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As part of the celebration of her Diamond Jubilee, Queen Victoria drove through London on 22 June 1897 with the purpose of seeing her people and receiving their congratulations. In this depiction of the scene Queen Victoria can be seen in an open State la
Royal Jubilees

Milestone years have been celebrated in long reigns since George III


A Jubilee at Frogmore


RCIN 700895

One of the chief attractions of Frogmore for the royal family was the 35-acre (14.2-hectare) garden, in which they could walk, read and entertain. This view is from the garden front of the house and shows the artificial lake created by 1796, and some of the newly planted shrubs and trees. However, the main part of the Frogmore grounds was to the right of this view, in the area later occupied by the mausolea of the Duchess of Kent, and of Prince Albert and Queen Victoria. The guiding spirit behind the landscaping undertaken for Queen Charlotte appears to have been Major William Price, the younger brother of Uvedale Price, the pioneer of the picturesque theory of gardening. The lake was the setting for many of the garden buildings erected - to the designs of James Wyatt, and of Princess Elizabeth - in the 1790s and 1800s.

Numerous fêtes or entertainments were held in the new gardens. The Jubilee fête in 1809, the subject of this print, was attended by nearly 1,200 people. There were fireworks and illuminations, an 'elegant supper' was offered to the guests, and an elaborate water pageant was staged on the lake, celebrating the triumph of Britannia. The temple on the island was a temporary structure, designed by Princess Elizabeth and executed by James Wyatt; it contained a portrait of the King, who was unable to attend the festivities owing to his increasing blindness and ill-health. In several respects the temple looks back to Robert Adam's designs for the illuminated screen in the garden of Buckingham House in 1763.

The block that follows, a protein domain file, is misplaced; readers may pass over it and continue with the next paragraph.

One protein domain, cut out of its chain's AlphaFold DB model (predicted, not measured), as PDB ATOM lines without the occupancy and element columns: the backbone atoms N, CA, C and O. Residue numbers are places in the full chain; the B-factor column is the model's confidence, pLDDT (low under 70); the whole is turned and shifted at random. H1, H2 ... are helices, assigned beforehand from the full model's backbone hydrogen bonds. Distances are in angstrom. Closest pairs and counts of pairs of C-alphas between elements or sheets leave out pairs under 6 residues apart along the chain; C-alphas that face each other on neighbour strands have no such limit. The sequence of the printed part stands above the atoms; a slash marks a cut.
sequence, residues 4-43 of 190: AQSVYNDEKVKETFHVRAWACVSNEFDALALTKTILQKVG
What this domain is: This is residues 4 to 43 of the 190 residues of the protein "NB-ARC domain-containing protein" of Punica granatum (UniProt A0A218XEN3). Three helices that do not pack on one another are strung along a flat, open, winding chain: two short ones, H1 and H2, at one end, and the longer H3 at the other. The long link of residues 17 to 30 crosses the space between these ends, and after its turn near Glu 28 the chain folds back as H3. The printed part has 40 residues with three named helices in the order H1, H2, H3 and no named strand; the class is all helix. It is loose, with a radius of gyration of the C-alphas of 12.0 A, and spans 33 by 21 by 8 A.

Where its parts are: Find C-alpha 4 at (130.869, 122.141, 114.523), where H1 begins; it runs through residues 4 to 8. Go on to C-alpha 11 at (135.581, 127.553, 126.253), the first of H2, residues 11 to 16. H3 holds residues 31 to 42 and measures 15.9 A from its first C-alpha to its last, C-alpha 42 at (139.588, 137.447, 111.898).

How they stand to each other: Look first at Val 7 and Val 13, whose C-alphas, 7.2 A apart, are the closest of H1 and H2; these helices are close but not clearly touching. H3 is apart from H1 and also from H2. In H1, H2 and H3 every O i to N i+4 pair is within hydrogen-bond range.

The water pageant was recorded by James Wyatt's son, Matthew Cotes Wyatt. He was employed in various projects at Windsor, including the painting of new ceilings in the State Apartments.

Catalogue entry adapted from George III & Queen Charlotte: Patronage, Collecting and Court Taste, London, 2004

    The income from your ticket contributes directly to The Royal Collection Trust, a registered charity. The aims of The Royal Collection Trust are the care and conservation of the Royal Collection, and the promotion of access and enjoyment through exhibitions, publications, loans and educational activities.